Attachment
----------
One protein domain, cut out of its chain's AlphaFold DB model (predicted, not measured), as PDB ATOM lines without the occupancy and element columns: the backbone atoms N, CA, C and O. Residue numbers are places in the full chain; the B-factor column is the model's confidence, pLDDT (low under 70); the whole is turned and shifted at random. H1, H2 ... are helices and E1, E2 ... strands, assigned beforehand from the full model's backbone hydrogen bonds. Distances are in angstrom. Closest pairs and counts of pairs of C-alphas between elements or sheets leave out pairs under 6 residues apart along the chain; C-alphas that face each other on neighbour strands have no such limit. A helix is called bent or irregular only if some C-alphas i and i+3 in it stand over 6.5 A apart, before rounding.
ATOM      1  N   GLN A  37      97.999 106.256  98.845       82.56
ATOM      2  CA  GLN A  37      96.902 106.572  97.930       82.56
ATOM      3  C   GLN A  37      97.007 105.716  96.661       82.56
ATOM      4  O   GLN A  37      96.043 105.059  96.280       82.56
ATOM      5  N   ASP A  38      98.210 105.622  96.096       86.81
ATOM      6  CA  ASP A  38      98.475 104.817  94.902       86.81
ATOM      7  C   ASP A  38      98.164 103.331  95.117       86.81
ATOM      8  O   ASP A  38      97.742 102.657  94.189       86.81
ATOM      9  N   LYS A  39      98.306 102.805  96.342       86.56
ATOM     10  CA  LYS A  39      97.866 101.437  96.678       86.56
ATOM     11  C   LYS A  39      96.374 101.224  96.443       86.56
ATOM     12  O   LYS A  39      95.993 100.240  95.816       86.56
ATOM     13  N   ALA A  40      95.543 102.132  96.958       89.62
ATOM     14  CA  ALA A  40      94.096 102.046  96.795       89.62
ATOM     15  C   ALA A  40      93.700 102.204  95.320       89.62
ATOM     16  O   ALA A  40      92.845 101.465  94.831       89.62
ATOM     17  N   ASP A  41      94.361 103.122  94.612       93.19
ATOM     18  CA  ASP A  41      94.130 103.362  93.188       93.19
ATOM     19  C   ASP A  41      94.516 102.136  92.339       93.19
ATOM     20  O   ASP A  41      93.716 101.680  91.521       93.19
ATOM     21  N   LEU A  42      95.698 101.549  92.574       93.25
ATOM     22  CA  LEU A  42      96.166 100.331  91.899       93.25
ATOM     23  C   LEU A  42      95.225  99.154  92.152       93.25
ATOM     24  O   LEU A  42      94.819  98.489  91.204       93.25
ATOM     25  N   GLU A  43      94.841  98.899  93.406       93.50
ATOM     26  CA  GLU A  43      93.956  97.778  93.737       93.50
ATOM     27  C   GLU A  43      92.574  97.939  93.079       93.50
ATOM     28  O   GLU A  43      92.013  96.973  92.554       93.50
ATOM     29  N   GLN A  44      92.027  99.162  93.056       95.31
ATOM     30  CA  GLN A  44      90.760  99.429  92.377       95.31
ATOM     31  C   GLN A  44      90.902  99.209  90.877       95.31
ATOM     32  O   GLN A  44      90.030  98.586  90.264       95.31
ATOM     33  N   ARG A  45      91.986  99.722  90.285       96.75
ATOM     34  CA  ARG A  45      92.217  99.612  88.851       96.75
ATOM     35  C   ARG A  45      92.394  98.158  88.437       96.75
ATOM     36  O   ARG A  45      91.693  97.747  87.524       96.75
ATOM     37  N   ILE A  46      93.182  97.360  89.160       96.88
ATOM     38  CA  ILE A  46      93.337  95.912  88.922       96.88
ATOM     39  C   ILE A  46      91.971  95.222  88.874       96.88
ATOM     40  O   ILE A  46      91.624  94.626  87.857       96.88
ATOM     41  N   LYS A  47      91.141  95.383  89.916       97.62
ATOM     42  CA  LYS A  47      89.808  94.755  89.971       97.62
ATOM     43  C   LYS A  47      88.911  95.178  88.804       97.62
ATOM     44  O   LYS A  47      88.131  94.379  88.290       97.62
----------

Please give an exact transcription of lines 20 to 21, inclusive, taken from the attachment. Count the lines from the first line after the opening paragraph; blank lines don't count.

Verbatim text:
ATOM     20  O   ASP A  41      93.716 101.680  91.521       93.19
ATOM     21  N   LEU A  42      95.698 101.549  92.574       93.25